I look at one. A single fluttering instance of life and it is jerked by the wind and lost amidst the throng. It is the second hatch and they are many. Millions. Billions. From inside the house, I can see that the lake flies have coated the screens and the siding. I step outside and their undulating clouds hover like dreams of flight just beyond the fingers of maples and the tips of the pines.
I sit outside grilling and they fall onto the skin of my arms like mouthless mosquitos, looking to rest before their bodies are pulled by breeze or instinct – both equally as palpable in the warm spring – back into the oblivion of their masses. Two coupled mates drop into my lap, copulate, and then fly again.
They don’t eat – the lake flies. They rise from some sheltered inlet from the lake or some shaded puddle in a rotten stump or in the water that has stood forgotten in the ditch. They hatched from their eggs, fed as worms on whatever could be found in those slow, thick waters, and come up, shimmering with gas, to the surface where the narrowest layer of tensioned water formed the final barrier that these tiny animals struggled through to come into the breathing world.
Here, in the air scented with cow droppings scattered overland and pollen pulled by the wind and bulbs of green onion broken underfoot, they breathe and in a day and a half, they mate. And then they die.
The life draws them through the dull rush of the water, into the quick cleansing of the air, back to the womb of the water, and down into the tomb of the aquatic soil.
I sit out by the barbecue one night and a midge lands in my glass, its body quickly wilting under the weight of the liquid. I fish it out with the tip of my index finger and let it dry there on my skin. The alcohol from the wine has undoubtedly begun to evaporate well before the water part of the wine and has probably inundated the insect’s respiratory spiracles, drenching its organs directly with inebriating effects of the substance. The fly is slow to move. It stumbles and bumps its way along the joints of my finger. I show my son – the small blonde one. He’s a loud, wild little boy but has the heart of a saint. “Be gentle!” are the first words out of his mouth. “Aw, he’s just a little guy,” he looks down with big blue eyes that crinkle up at me then with a smile.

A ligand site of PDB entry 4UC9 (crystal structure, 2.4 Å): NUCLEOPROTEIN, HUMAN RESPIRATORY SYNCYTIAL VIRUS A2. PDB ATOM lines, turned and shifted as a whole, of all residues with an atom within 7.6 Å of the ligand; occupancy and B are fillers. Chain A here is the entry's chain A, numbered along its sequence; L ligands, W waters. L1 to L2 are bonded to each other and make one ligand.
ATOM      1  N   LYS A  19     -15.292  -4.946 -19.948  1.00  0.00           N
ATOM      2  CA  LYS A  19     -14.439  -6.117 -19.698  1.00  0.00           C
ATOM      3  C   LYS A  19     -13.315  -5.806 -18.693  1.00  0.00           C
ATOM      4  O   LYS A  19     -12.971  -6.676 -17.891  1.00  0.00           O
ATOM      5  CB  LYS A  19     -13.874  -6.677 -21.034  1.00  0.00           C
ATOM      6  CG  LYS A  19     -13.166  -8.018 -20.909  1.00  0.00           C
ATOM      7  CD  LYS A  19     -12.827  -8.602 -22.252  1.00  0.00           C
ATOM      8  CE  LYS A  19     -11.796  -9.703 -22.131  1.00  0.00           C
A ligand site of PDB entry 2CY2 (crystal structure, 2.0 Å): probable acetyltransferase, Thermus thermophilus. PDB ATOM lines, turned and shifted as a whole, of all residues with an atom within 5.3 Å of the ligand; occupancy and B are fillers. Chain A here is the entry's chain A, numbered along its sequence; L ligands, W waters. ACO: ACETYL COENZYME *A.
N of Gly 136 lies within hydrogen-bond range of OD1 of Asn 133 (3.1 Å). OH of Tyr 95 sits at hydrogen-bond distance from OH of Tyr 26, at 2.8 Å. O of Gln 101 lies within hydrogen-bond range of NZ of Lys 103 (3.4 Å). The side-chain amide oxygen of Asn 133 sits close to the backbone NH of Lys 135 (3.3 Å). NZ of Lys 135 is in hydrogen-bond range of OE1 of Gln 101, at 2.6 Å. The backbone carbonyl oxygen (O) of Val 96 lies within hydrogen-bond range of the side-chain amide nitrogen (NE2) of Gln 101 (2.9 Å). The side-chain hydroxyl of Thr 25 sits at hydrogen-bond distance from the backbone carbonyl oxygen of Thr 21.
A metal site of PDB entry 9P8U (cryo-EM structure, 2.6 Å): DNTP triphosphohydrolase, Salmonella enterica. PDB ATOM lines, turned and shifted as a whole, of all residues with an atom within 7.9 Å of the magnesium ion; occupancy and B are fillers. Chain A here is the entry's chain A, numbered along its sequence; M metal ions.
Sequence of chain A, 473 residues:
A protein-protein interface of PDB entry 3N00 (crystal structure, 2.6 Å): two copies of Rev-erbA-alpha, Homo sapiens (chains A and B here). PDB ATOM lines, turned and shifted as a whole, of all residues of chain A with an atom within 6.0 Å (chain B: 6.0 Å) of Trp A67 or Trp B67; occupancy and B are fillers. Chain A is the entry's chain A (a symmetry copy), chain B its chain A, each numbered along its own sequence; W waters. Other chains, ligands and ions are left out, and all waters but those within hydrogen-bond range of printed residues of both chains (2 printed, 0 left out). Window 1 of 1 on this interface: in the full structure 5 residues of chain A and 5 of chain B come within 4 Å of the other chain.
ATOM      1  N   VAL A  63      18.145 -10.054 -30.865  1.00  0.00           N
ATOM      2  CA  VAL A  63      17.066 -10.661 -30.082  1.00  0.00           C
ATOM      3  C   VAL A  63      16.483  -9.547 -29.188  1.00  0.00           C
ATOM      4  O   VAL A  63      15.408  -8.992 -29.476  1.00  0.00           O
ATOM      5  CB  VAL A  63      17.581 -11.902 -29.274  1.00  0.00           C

I take a hold of his hand, guide his tiny, dirty index finger out to a point and bring my finger close enough to feel the heat from his skin. In a gentle rolling motion, I guide the lake fly’s still moisture-heavy legs off of my skin and onto my son’s. The boy looks at the tiny life that walks along his own finger, cooing and breathing his own unpremeditated wonder over the delicate body of the chironomid.
The midge’s own flock floats in the breeze above our head, dancing and through some unknown alchemy finding each other in the late spring breeze to join and procreate. The one that holds fast to my son’s finger lingers a while, a portion of its allotted thirty-six hours spent here under the breath of a three-year-old boy. I watch his golden hair shimmer in the sun and kiss his head, smelling the sweat and warmth of his small-boy-ness.
I watch him as he watches the midge. And soon, the lake fly’s segmented body is dry, its inebriation gone as quickly as it came, and it is pulled again into flight.
The grill crackles a little ways off, the swallows dip and dive in the air, and I watch as the boy moves on to the next amazement. Two months from now, he’ll be four.
from the collection of: d. heidel
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